Daniel Schalk had taught science classes at Coast Union High School full time for seven years until recently. Instead of spending his full day at the high school, Schalk was re-assigned to part-time high school science teacher and part-time Cambria Grammar School lunch supervisor.
"The decision was involuntary and basically I said, 'This is ridiculous; I have no grammar school experience,'" Schalk said.
This sort of reassignment is just one of a litany of concerns that teachers have about the leadership of their superintendent, Victoria Schumacher. Teaching staff and community members have been voicing their concerns for months over teacher reassignments, declining student enrollment, a decreased number of teachers, and the shrinking district budget.
In April of this year, teachers were outraged by the district's decision to reduce its teaching staff by 3 1/2 positions through voluntary retirement. The district informed 10 teachers, Schalk included, of reassignments that spring.
Prior to his reassignment, Schalk taught physics, chemistry, and biology at Coast Union High School. At the start of the school year, he started traveling from one school to the other, teaching high school physics and chemistry and commuting to the elementary school to supervise lunch and be a teacher's aide.
The high school biology class was cut, leaving students with the option of taking an agricultural biology class instead.
"I felt a sense of dread, for lack of a better word," he said. "It was this feeling of being totally ignored and feeling like you're caught in this dark room where you don't understand why anything is happening."
After presenting an alternative plan to bring back the biology course, Schalk was given back his full-time position on Sept. 13. The change occurred a week after teachers renewed their complaints about the district's superintendent, revisiting a vote of no confidence letter sent to the district in June regarding the superintendent's leadership.
Cambria Teachers Association President Joe Sassaman said his colleagues' concerns include having no time to prepare for their next classes, no time for students outside of the class period, and no time for themselves—as they travel between Coast Union High School and the Cambria Grammar School or Santa Lucia Middle School.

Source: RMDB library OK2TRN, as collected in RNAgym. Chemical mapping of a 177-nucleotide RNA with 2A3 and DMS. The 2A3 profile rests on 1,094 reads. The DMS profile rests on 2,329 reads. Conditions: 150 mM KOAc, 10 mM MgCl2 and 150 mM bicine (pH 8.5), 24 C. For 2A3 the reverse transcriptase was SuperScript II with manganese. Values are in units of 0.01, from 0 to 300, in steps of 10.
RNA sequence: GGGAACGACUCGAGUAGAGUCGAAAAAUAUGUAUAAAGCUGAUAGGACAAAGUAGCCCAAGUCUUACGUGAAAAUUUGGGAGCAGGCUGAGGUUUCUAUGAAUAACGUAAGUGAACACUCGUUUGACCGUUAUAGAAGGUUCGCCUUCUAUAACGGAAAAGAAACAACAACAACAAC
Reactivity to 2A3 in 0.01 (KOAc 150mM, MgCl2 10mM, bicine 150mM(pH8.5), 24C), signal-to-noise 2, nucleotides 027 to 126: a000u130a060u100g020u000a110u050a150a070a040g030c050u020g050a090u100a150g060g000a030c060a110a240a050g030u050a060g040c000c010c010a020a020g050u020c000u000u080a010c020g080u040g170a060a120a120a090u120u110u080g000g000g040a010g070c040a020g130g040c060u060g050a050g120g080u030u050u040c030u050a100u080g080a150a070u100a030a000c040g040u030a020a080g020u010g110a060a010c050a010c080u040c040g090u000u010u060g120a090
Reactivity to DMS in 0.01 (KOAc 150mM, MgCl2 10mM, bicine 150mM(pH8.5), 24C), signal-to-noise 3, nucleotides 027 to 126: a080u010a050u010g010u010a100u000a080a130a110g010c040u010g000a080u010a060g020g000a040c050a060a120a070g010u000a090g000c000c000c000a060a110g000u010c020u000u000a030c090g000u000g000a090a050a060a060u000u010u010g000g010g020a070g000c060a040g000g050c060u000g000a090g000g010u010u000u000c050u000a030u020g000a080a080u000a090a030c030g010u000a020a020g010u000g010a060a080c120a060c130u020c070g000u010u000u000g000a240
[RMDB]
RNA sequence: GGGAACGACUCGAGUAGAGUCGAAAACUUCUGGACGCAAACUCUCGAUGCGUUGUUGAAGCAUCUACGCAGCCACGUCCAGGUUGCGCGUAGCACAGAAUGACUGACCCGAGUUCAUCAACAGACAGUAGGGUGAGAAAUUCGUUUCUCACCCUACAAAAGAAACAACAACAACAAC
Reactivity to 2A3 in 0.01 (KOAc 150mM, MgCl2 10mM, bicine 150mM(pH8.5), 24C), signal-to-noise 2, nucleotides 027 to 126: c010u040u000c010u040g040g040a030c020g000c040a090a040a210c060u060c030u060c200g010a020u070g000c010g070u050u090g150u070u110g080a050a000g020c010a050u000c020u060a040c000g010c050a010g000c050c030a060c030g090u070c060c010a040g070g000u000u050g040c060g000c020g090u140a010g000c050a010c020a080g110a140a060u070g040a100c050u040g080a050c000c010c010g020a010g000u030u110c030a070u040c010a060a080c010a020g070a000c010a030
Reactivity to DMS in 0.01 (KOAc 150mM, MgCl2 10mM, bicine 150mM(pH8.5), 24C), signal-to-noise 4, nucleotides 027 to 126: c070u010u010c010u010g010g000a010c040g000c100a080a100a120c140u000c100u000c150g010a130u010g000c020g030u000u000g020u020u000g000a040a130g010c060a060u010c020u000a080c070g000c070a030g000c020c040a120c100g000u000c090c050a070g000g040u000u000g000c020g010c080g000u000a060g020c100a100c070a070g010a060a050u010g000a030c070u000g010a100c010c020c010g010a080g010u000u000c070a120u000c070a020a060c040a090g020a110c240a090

Under Schumacher's leadership, from September 2017 to September of this year, 13 teachers and staff members have resigned from their positions with the district.
Sassaman and others believe that teacher reassignments, staff leaving the district, and an overall lack of confidence in leadership are the reasons that many parents in the community are moving their children out of the district.
In August 2017, the enrollment report showed that 610 children were attending school in the district. This school year (2018-19), the report shows that 563 students have been enrolled.
Students are attending San Luis Coastal Unified School District rather than Coast, which is affecting the district's budget, according to Sassaman.
Coast is considered a "basic aid district," meaning the property values in the district's boundaries are high enough that revenue from property taxes more than meets what the state would allocate per student.
Last year, Coast, Cayucos Elementary School District, and San Luis Coastal entered into an agreement to establish a process for Cayucos students to transfer from Coast to San Luis Coastal for high school and for the money to go with them. With the new contract, 22 percent of the funds will follow transfer students to San Luis Coastal this year, 55 percent will follow next year, and the full amount is set for the third year.
During a Feb. 8, 2018, school board meeting, California School Employees Association chapter President Patricia Stroh spoke about Coast's financial future on behalf of the chapter and the Cambria Teachers Association. She said that school districts in San Luis Obispo County expend an average of $10,677 per student. Coast Unified spends $17,000 per student.
"If we assume we lose the estimated $1.6 million to Cayucos, the district is still well above the county average to spend on students," she said during the meeting.
According to the district's 2016-17 budget, the general fund total revenue and other financial resources was $12.1 million. For 2017-18, it was $12.6 million.
Superintendent Schumacher told New Times that the district is working to maintain a 4 percent reserve in future budget years, which is why she has been working to balance the budget by reducing the number of teachers. What will make that difficult in the years to come, Schumacher said, is the increasing cost of the district's contribution to the California Public Employees' Retirement System (CalPERS) and California State Teacher's Retirement System (CalSTRS) pensions.
"For example, CalSTRS had a distinct contribution of about 8 percent. For the 2017-18 year, it was 14.4 percent on the employees' total compensation. For 2021-22, it's projected to increase 18.6 percent; that's a 4.2 percent increase in STRS alone," Schumacher said.
Aside from those increases, she said, the district has a priority in providing technology for its students that is costly, as well as the cost of E-Rate—a discounted telecommunications service.
Schumacher said that on Sept. 21, the district will hold the first of three public meetings where the superintendent's financial analysis committee works with the community in understanding and balancing the district's budget.
"This will continue to be an ever deepening process in transparency and community engagement," she said.
The superintendent is currently under an evaluation period and results will be provided to the public at an Oct. 4 board meeting. Δ
Staff Writer Karen Garcia can be reached at email@example.com